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The most comprehensive guide to Internet Explorer 9 for developers (and not only), part 6

CSS3 2D Transforms, HTML5 Semantic Elements, JavaScript, demos, and tests


During the PDC10 conference, the next test version of Internet Explorer 9 was introduced. IE9 Preview 6 is a version intended for testing by developers and, like previous preview versions, it does not contain a user interface. But you can install it on your computer without removing IE9 Beta.
This post will reveal the details of the sixth test version of Internet Explorer 9 and will tell you about browser innovations that will be important for developers.

This is the sixth article in a series of articles about innovations in IE9 for developers. You can get acquainted with the previous parts here:


During the PDC10 conference, there was a rumor that IE9 P6 is the latest preview build before the release of the candidate for release and the final final release of Internet Explorer 9.

This release, besides the next performance optimization, contains several useful innovations: support for CSS3 2D Transforms and HTML5 Semantic Elements.

JavaScript execution speed

Developers once again tightened browser performance when working with JavaScript. According to tests Webkit SunSpider Internet Explorer 9 is in fourth place, ahead of the preliminary version of Firefox 4.0, but behind the browsers Chrome and Opera:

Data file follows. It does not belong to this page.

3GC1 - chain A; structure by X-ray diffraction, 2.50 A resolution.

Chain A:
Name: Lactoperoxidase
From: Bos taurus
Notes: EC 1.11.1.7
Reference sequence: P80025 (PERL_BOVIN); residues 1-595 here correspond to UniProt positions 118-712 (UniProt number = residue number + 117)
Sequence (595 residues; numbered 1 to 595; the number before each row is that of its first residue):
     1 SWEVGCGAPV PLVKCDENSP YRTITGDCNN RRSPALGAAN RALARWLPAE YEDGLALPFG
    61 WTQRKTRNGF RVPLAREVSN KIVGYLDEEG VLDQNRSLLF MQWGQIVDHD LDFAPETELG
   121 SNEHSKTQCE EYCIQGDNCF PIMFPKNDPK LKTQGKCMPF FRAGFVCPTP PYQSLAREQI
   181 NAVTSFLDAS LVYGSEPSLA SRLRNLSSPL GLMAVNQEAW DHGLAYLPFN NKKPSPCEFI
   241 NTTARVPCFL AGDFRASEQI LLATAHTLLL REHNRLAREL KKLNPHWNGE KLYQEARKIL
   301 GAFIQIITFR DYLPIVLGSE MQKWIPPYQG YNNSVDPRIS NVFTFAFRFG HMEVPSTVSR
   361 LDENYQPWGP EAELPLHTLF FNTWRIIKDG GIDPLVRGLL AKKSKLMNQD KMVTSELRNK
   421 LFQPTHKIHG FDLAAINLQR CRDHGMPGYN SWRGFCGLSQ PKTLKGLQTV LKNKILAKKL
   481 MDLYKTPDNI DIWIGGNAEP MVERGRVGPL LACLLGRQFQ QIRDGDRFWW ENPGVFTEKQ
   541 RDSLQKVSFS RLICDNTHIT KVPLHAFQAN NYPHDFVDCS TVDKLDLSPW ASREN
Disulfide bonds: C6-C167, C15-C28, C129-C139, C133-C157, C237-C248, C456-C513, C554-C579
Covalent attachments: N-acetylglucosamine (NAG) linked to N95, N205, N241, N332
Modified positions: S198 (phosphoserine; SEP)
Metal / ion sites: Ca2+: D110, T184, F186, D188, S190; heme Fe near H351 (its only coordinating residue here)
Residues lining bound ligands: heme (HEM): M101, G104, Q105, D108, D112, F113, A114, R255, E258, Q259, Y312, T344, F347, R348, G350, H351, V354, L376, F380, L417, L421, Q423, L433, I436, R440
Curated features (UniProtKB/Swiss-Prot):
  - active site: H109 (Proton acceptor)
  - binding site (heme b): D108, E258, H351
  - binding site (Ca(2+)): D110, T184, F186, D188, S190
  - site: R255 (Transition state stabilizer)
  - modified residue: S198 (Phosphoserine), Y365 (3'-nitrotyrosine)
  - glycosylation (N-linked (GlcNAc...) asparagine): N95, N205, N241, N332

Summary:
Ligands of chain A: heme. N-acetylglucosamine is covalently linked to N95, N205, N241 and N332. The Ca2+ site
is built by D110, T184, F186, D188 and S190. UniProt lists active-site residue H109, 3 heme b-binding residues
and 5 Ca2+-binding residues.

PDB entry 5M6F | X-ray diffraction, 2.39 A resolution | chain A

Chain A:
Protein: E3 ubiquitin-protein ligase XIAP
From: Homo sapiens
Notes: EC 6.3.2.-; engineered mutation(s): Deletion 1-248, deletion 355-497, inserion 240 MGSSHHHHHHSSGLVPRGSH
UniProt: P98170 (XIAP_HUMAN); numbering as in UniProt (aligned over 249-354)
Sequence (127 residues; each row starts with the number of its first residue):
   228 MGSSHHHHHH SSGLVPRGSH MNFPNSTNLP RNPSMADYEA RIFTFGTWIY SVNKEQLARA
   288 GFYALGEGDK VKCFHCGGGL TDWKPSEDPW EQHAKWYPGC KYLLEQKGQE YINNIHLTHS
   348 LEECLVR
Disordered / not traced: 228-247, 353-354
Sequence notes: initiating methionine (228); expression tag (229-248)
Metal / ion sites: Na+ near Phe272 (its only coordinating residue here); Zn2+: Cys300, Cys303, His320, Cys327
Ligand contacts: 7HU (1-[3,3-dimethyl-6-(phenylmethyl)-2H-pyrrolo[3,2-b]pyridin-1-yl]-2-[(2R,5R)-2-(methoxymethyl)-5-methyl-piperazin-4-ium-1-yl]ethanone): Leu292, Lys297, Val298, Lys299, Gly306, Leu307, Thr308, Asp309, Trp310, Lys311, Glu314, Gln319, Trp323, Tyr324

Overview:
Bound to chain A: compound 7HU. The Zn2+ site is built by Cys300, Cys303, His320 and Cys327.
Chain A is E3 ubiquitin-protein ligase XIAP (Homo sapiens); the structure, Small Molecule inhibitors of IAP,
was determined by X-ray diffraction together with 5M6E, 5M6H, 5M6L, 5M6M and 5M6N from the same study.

However, as it can be seen, modern browsers have reached the limit of speed optimization and the advantage is calculated in milliseconds in a matter of seconds.

CSS3 2D Transfoms

A rather unexpected innovation in IE9 Preview 6 is support for 2D transformations in CSS . This standard has not yet been adopted, so support for commands is carried out through special prefixes –ms-:Internet Explorer 9 Preview 6 supports the following transformation functions that are used with –ms-transform:The -ms-transform-origin property takes two parameters, which can be positive or negative. These parameters indicate the starting point relative to which transformations will be applied to the element. Parameter values ​​can be either any of the valid interval values or special values: left, center or right . These special values ​​correspond to the values ​​of 0%, 50% and 100%.


original item:

<div id = "test" style = "background-color: red; width: 50px; height: 50px"> </ div>


-ms-transform: matrix (10, 1, 1, 1, 1, 1);


-ms-transform: translate (1px, 15px) rotate (45deg);


-ms-transform: skew (15deg, 15deg);


-ms-transform: translate (200px, 100px) scale (.75, .75) rotate (40deg);
-ms-transform-origin: 60% 100%;


HTML5 Semantic Elements

The HTML5 standard introduces new elements with special semantics. Internet Explorer 9 Preview 6 implements their full support. All these elements, according to the specification, are inherited from the HTMLElement object. In addition, in IE9P6, these new elements are standardized as per the specification.

Below is a list of HTML5 semantic elements:Each of these elements is intended to describe a specific part of a page: a section, the body of an article, a navigation unit, an attached image, a footer or a title, and others.

The developers added a special demo page to clarify the purpose and application of these elements in practice. On this page, all elements are typed using semantic tags:


New in developer tools

Internet Explorer 9 has powerful tools for web developers who help create web pages, styles and scripts, debug them to study the results.